Print isn't really dead, is it? I don't think most folks want it gone, but no one wants to pay for it, hence the conundrum. Clearly there's an affection for it amongst the video game magazine industry, because they keep on trying. They're smarter than just kicking out the same old stuff though - they realize they need to reinvent themselves in order to keep buyers interesting. Gamepro, previously an ADD-addled rag for adolescents, has somehow turned into a respectable publication in the past few months, often compared to the likes of Next Generation or Edge. And recently, not one but two revivals have hit the newsstands, each seeking to provide a quality alternative to *shudder* Game Informer.
First up is: Electronic Gaming Monthly:
EGM began back in 1989, becoming, along with Gamepro, Game Player's, and Video Games and Computer Entertainment, some of the first dedicated video game magazines on the market. It was sold to Ziff-Davis in 1996, who then sold it to Heart Publishing in 2009. Hearst had little faith in the print market, so they canned the mag while letting 1up.com, its online equivalent, survive. Not long afterward, Steve Harris, the original founder, bought the rights to the magazine and promised to relaunch it, feeling the name still carried plenty of weight in the gaming industry. Over a year after it shuttered its doors, EGM is back, and while it's not technically the same as it was a year ago, it carries many notable names, including Brady Fietcher (ex-editor of Play), Dan Hsu (EGM alumni), Marc Bozon (from IGN), and numerous others.
They brought back the old logo, which was ditched in an EGM redesign from a few years back. The whole magazine feels more like the EGM from the late-PSX, early PS2 era, at least in design. It's obviously not as thick as it used to be, but the paper stock is heavier - I still liked the old EGM even in its waning days, but there's no doubt that it began to feel really thin and flimsy, while this carries some weight. It's not Edge or Next-Gen thick, but it's a step up from most other modern US mags.
The key feature is on Super Street Fighter IV, and has interviews with not only Yoshinori Ono, but brings John Tobias (Mortal Kombat) and Tomonobu Itagaki (Dead or Alive) into the mix with some interesting commentary. (The highlight - Itagaki votes Tekken 1-5 as the Five Worst Fighting Games of All Time. Truly a man after my own heart.) The Review Crew has gone from three reviews down to two, with a main review and a second opinion. There's a four page spread on the history of EGM, as well as some features on the effects of Metacritic and some commentary on Sony's motion controller, as well as a short feature about the recent retro revival. Many of the editors have their own columns towards the back, and includes Dan Hsu doing what he does best - ripping pieces into his lesser video game journalism peers. They even brought back Seanbaby to talk about Jonas Brothers and Barbie games. I thought, like most of the Internet, that I'd gotten sick of him, but as it turns out I really haven't. There are a couple of previews that feel a bit redundant based on all of the coverage elsewhere (Alan Wake) although it covers a few I hadn't heard of (Naughty Bear). There's also some digital content you get access to if you subscribe at EGMNow.com. A quality effort overall!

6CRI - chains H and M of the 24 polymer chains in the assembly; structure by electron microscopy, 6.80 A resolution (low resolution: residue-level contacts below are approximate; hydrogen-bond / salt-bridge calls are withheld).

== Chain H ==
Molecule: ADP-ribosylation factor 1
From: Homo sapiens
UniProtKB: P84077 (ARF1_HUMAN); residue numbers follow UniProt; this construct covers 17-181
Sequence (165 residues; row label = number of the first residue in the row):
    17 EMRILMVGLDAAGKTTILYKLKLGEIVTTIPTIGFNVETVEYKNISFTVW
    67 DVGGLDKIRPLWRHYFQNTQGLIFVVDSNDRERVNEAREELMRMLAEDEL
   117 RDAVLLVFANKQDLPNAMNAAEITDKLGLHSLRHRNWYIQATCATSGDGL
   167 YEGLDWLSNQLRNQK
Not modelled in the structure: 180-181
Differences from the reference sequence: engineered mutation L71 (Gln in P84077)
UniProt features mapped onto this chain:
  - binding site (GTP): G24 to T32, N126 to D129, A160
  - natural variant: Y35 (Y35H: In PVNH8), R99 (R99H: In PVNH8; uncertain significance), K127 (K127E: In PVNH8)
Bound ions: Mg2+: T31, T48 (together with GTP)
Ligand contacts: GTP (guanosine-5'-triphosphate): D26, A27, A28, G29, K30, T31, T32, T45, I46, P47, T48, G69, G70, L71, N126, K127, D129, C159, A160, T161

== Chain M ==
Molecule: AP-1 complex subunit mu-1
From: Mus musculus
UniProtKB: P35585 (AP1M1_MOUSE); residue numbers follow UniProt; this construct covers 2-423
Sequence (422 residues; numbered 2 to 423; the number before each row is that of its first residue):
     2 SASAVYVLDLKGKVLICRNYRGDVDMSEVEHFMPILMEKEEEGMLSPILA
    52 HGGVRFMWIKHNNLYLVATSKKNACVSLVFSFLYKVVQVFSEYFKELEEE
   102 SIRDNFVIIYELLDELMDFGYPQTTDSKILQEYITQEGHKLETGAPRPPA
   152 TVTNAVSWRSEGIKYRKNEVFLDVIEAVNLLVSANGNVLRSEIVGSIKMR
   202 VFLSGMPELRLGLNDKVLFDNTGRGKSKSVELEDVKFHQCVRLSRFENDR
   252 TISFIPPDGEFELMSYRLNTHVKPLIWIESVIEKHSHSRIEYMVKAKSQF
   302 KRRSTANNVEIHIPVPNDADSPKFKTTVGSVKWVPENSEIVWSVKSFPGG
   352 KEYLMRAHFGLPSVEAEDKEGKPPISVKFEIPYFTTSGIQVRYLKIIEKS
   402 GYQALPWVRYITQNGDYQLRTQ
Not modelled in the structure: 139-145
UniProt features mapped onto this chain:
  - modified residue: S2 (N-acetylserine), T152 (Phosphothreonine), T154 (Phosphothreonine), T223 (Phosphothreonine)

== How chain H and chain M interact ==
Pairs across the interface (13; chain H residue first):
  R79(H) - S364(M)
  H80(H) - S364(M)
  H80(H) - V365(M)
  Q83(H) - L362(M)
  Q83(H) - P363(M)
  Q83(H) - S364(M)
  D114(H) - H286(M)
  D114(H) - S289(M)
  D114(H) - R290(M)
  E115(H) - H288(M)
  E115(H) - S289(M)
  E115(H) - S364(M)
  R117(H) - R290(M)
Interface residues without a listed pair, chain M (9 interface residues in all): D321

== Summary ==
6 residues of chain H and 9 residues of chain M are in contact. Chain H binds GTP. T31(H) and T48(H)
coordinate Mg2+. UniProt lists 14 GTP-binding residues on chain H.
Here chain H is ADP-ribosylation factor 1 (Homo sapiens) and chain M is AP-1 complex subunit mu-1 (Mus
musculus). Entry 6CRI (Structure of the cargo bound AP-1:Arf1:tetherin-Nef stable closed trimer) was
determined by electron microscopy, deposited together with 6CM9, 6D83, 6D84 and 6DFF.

And now, GameFan:
The issues of this one are a bit shiftier. As we've blogged about before, Play Magazine died a quiet death earlier this year, with the January issue (the Mass Effect 2 one) being its last. Somehow, publisher Dave Halverson was able to recover and almost immediately start a whole new magazine with a whole new staff, leaving over $40,000 due to his previous writers unpaid. (And all of his subscribers left in the dust. Boo.) I don't know how this all happened, but three months later, the revival magazine, going under the old moniker GameFan (they dropped the "Die Hard" part, presumably because it's under use by another website) and sticking on a short "MovieFan" section to act as a dual genre magazine.